• Lackner C.
      • Gogg-Kamerer M.
      • Zatloukal K.
      • Stumptner C.
      • Brunt E.M.
      • Denk H.
      Ballooned hepatocytes in steatohepatitis: the value of keratin immunohistochemistry for diagnosis.
      ). Another distinctive feature of ballooned hepatocytes is their production of sonic hedgehog, a ligand of the developmental hedgehog signaling pathway (
      • Rangwala F.
      • Guy C.D.
      • Lu J.
      • Suzuki A.
      • Burchette J.L.
      • Abdelmalek M.F.
      • Chen W.
      • Diehl A.M.
      Increased production of sonic hedgehog by ballooned hepatocytes.
      ). In other cell types, sonic hedgehog generation has been described in response to stress in Drosophila melanogaster cells in which the cell death program has been initiated but cannot be executed (
      • Fuchs Y.
      • Steller H.
      Programmed cell death in animal development and disease.
      ). These cells exist in “undead” state and secrete various factors, including sonic hedgehog, to promote tissue remodeling. On this basis, Kakisaka et al. (
      • Kakisaka K.
      • Cazanave S.C.
      • Werneburg N.W.
      • Razumilava N.
      • Mertens J.C.
      • Bronk S.F.
      • Gores G.J.
      A hedgehog survival pathway in ‘undead’ lipotoxic hepatocytes.
      ) suggested that ballooned hepatocytes have a cellular phenotype similar to undead cells and modeled undead ballooned hepatocytes in vitro by treating caspase 9-deficient liver-derived cell lines with palmitate. Caspase 9-deficient cells were not only protected against palmitate- and LPC-induced lipoapoptosis, but also displayed increased expression of sonic hedgehog upon palmitate and LPC treatment in a JNK-dependent manner. In this experimental paradigm, sonic hedgehog also served as an autocrine survival factor for the lipotoxic hepatocytes.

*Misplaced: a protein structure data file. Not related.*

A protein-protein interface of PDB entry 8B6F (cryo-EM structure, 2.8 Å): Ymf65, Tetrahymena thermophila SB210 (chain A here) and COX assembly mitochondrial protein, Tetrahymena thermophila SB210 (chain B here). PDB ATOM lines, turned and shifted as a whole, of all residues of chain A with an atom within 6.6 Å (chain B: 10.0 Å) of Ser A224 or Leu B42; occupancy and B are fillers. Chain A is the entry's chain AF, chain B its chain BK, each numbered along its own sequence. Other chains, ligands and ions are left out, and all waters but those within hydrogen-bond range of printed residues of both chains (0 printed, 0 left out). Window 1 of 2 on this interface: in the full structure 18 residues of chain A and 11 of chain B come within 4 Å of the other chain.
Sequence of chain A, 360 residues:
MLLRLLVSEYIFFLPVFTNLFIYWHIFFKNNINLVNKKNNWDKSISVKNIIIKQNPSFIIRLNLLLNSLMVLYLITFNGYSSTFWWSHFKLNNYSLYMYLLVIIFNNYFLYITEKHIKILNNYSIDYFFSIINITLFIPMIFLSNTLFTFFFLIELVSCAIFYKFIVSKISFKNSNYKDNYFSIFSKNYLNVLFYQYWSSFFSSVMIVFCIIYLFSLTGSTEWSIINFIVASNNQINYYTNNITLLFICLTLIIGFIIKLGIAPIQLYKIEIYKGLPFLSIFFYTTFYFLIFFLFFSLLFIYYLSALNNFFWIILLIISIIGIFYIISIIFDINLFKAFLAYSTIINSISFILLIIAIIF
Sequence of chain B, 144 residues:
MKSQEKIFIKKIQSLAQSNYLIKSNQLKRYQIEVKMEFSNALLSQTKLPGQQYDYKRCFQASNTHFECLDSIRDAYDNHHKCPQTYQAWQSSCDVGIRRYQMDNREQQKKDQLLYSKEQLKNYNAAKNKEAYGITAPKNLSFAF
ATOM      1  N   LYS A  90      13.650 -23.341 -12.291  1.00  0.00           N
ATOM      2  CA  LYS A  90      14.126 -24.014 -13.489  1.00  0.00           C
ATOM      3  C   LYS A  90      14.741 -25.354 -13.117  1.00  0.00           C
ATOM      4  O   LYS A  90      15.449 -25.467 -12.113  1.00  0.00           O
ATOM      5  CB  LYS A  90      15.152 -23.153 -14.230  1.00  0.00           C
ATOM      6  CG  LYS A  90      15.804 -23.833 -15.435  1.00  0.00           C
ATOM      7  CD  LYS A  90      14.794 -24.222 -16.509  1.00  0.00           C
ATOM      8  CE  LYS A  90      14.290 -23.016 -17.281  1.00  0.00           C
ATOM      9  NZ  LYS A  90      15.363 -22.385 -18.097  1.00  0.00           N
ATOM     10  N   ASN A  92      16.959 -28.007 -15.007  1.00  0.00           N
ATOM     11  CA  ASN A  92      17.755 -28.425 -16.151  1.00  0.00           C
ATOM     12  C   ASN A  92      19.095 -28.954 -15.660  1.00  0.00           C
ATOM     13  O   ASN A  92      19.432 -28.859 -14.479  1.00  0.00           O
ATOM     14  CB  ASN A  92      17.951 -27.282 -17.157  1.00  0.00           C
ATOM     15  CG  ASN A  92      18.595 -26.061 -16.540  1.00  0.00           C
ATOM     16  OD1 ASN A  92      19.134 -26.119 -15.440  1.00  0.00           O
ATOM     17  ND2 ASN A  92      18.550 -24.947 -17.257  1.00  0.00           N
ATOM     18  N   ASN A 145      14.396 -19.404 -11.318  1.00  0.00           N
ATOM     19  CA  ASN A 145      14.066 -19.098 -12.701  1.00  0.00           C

Tunicamycin-induced ER stress also enhances expression and secretion of sonic hedgehog by hepatocytes (
      • Rangwala F.
      • Guy C.D.
      • Lu J.
      • Suzuki A.
      • Burchette J.L.
      • Abdelmalek M.F.
      • Chen W.
      • Diehl A.M.
      Increased production of sonic hedgehog by ballooned hepatocytes.
      ). In these studies, sonic hedgehog generated by hepatocytes has been suggested as a paracrine profibrotic factor for stromal cells, which are thought to be the major hedgehog-responsive cells. Hepatocytes also express components of the hedgehog signaling cascade, e.g., plasma membrane receptor smoothened, and may represent an important target of hedgehog signaling during lipotoxicity (
      • Hirsova P.
      • Ibrahim S.H.
      • Bronk S.F.
      • Yagita H.
      • Gores G.J.
      Vismodegib suppresses TRAIL-mediated liver injury in a mouse model of nonalcoholic steatohepatitis.
      ). Activation of Gli1, a transcription factor mediating canonical hedgehog signaling, increased production of osteopontin by hepatocytes, which in turn promoted macrophage-associated proinflammatory response in a paracrine fashion (
      • Kwon H.
      • Song K.
      • Han C.
      • Chen W.
      • Wang Y.
      • Dash S.
      • Lim K.
      • Wu T.
      Inhibition of hedgehog signaling ameliorates hepatic inflammation in mice with nonalcoholic fatty liver disease (NAFLD).